I'd like to add the people & lang forms to the Chokwe article, but "Tuchokwe" is a very odd human plural for a Bantu language. Can you confirm it's correct?

kwami (talk) 23:12, 6 October 2012 (UTC)

Right you are. "Tu-" is in fact the plural prefix (Tuchokwe = the Chokwe people), while the language prefix is "U-". The Chokwe language is thus Uchokwe (they now spell it "Ucôkwe" in Angola). Its like Umbundu for the Ovimbundu. -- Aflis (talk) 23:20, 6 October 2012 (UTC)
How did that develop? Is it class 2, or an abbreviation for something else? — kwami (talk) 02:08, 7 October 2012 (UTC)
Sorry, my "collateral" study of linguistics doesn't go that far. I have the information just from native Uchokwe speakers. -- Aflis (talk) 09:09, 7 October 2012 (UTC)
Okay, thanks. What's the form for one person? That will complete the ethnonym table. — kwami (talk) 09:24, 7 October 2012 (UTC)
I shall have to ask by email, as I am not in Angola now! -- Aflis (talk) 10:09, 7 October 2012 (UTC)
No biggie. We have other articles missing the singular. You can add it to the article if you like if you find out. — kwami (talk) 20:44, 7 October 2012 (UTC
In the meantime I have the info: the prefix for one person is ka-. So its kachokwe, tuchokwe, and uchokwe. Like ocimbundu, ovimbundu, umbundu. -- Aflis (talk) 21:53, 7 October 2012 (UTC)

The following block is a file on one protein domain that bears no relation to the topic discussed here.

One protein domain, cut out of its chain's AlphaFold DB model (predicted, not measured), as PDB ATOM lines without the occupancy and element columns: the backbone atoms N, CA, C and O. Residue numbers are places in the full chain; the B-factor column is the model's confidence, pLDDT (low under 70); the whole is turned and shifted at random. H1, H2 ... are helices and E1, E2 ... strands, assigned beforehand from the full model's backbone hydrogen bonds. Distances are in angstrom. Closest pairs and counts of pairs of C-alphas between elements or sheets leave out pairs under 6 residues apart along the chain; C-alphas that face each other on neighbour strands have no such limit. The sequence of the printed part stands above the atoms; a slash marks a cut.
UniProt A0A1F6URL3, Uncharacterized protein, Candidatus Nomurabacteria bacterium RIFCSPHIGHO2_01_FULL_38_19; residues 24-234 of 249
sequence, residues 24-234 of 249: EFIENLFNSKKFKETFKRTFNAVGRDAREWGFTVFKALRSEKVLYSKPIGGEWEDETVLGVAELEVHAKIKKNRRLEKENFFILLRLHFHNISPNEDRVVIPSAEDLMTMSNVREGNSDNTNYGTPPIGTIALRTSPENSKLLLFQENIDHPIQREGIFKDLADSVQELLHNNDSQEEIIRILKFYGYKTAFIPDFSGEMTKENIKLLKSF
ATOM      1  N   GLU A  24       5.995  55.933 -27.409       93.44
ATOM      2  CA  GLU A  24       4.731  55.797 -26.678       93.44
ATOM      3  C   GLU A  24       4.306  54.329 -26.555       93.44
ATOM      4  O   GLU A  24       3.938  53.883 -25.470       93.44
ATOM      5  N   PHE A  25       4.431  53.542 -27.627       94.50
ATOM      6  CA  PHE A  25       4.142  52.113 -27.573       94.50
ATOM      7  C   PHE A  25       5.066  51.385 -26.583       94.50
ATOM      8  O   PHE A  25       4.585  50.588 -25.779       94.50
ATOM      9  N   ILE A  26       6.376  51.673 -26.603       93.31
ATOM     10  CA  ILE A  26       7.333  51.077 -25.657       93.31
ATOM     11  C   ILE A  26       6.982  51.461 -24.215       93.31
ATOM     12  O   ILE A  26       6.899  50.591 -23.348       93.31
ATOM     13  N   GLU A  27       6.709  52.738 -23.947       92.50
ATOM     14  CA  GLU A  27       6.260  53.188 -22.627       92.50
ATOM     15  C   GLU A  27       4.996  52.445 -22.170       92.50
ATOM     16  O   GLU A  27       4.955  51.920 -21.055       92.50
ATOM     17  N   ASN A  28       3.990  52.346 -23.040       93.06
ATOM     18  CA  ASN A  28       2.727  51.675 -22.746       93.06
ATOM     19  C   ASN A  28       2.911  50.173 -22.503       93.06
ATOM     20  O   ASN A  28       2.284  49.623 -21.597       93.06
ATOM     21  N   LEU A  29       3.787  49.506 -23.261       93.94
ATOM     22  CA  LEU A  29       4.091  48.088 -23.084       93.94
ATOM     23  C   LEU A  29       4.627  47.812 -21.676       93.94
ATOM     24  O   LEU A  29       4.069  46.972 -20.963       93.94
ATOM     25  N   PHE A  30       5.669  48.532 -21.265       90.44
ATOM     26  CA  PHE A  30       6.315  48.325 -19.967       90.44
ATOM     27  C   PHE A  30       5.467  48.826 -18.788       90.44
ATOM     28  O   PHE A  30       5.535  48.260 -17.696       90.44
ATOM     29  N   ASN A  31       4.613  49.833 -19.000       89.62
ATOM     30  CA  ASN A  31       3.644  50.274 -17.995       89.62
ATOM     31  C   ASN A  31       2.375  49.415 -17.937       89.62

That's a very odd set of prefixes! — kwami (talk) 01:56, 8 October 2012 (UTC)
I had the same reaction, but then I am not a linguist. Anyway, that's how they speak & write...-- Aflis (talk) 10:52, 8 October 2012 (UTC)

Mbunda people[edit]

You said (at Talk:Mbunda people:

This page should not be speedy deleted as an unambiguous copyright infringement, because there is no copyright infringement. As it stands, the text is a preliminary draft where the author uses information taken from another of his texts (for which he holds copyright). This draft has, of course, to be developed as well as streamlined, and I propose to assist in this process. I thus propose that there is no deletion, and that the author & myself are given the possibility to give it a fully adequate shape.

Sorry, you are very mistaken. You've been provided with an explanation how to solve the problem, but you cannot use this material without permission, even if it is your own.--SPhilbrick(Talk) 00:48, 8 October 2012 (UTC)

The material is not mine, but user:Libingi's. I am just stepping in to help, because his material is absolutely unique. For me the problem is not the use of this material, but the way in which Libingi's text is structured - which in my view is not compatible with what has to be expected from the article of an encyclopedia. My proposal was not to delete the article, but to give me the chance of revising the text incisively. In the end, I shall do this on a personal page of mine, and when the article is finished (which no doubt will take some time, because of my commitments in "real life"), I shal transfer it to its proper place. -- Aflis (talk) 11:23, 8 October 2012 (UTC)